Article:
ADAS market to reach $10B in 2011

London, UK — ABI Research projects the global advanced driver assistance systems (ADAS) market will be valued at nearly $10 billion in 2011, reaching $130 billion in 2016. ADAS features include adaptive cruise control, lane departure warning, and blind-spot detection.

ADAS features, which have been expensive add-ons for luxury vehicles over the past 10 years, will be migrating to higher volume model year 2012 vehicles such as the Ford Focus and Mercedes Benz C-Class, said ABI Research.

The ABI report indicates that there are two key reasons for the accelerated growth in ADAS installations over the next five years — improved sensor designs together with lower cost and higher performance manufacturing, as well as additional features.

“The first is the technical improvement in sensor design and manufacturing that is delivering lower cost and better performance,” stated David Alexander, ABI’s principal analyst. “The second is the development of additional features over the core function for many systems that will make them more attractive to new car buyers.”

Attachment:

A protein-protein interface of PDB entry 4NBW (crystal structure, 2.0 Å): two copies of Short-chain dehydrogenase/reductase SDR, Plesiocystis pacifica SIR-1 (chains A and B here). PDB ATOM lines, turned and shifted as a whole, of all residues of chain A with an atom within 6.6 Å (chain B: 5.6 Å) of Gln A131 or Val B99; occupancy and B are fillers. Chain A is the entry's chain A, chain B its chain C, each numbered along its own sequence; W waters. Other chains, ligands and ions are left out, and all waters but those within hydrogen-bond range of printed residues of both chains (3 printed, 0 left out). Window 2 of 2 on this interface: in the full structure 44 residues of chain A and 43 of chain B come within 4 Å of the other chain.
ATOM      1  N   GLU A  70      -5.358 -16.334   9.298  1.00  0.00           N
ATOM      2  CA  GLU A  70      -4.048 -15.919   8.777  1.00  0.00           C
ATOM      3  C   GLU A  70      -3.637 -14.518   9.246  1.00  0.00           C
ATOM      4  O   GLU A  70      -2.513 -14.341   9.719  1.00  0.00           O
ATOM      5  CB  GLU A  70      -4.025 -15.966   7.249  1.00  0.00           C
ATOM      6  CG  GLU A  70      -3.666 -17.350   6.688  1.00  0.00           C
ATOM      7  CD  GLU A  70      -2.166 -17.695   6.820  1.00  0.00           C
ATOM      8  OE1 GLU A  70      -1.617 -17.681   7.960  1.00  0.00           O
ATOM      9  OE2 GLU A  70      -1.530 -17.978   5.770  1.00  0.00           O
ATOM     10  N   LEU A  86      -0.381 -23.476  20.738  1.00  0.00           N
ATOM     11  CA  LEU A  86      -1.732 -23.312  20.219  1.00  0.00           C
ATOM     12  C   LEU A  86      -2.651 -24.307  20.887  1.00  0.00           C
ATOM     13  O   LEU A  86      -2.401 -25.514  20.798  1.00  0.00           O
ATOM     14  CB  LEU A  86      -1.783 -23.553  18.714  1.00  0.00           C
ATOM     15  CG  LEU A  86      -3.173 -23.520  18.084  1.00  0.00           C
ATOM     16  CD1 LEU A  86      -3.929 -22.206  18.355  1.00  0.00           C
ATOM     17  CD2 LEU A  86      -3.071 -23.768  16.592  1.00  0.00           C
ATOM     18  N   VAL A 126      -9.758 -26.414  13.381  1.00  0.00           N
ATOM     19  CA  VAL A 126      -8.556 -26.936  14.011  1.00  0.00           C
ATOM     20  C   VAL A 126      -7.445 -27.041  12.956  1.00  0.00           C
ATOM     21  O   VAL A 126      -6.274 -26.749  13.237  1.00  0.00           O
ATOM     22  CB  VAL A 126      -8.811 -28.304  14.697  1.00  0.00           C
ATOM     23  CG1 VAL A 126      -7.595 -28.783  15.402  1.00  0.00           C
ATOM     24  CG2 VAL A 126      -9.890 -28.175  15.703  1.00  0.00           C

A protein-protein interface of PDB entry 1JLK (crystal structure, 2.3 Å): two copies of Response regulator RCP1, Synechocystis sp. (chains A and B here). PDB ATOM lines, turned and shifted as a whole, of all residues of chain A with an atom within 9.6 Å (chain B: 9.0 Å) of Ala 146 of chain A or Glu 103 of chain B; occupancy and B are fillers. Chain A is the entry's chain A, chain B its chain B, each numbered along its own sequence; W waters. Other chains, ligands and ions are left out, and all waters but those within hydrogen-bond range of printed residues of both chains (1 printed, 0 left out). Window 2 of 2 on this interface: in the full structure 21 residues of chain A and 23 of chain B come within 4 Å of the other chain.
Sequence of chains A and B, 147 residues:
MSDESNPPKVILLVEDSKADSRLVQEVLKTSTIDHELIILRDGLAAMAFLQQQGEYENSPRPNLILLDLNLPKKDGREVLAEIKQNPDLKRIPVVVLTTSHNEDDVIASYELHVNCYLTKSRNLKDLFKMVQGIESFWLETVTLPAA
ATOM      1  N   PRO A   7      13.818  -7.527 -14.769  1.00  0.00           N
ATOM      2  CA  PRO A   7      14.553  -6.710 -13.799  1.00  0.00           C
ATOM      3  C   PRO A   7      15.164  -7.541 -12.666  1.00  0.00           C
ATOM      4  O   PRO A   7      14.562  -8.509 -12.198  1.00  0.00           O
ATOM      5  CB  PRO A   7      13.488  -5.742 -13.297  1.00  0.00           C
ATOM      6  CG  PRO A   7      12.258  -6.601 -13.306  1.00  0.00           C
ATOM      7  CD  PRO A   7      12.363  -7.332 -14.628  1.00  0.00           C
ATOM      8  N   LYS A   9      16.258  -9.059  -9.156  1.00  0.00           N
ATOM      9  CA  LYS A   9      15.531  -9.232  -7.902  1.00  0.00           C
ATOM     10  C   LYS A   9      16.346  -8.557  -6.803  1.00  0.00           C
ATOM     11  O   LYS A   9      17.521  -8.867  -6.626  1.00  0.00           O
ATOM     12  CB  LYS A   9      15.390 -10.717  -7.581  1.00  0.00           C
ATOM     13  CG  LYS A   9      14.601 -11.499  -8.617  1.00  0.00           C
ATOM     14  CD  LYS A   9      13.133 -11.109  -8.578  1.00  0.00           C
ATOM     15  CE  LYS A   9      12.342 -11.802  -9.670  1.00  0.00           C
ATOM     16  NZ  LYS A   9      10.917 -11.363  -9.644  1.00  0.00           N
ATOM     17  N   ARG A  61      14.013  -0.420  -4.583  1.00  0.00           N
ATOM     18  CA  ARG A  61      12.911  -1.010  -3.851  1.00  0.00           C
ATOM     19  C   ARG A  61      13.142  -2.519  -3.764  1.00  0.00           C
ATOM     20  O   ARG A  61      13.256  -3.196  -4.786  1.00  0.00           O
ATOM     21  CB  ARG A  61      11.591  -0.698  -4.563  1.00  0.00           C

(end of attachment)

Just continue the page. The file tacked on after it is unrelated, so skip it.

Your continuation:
The report finds that “sensor fusion is allowing better functionality and performance from individual features, and the improvements are expected to continue while prices decline as volumes grow and development costs are amortized.”

As an example, an early lane departure warning feature alerted the driver if the vehicle strayed from the marked lane when the turn signal was not activated, said ABI. Now the system can provide a record of the last speed limit sign passed, correct the lane drift, and operate the adaptive headlights.

“Blind spot detection (BSD) is another option that now offers additional functionality on many vehicles,” stated research director Larry Fisher of ABI Research’s NextGen division.

Fisher noted that some radar-based BSD systems can use its sensors to determine when vehicles are approaching from the side when reversing out of a parking space, or can look further rearward to check for overtaking vehicles about to enter a blind spot.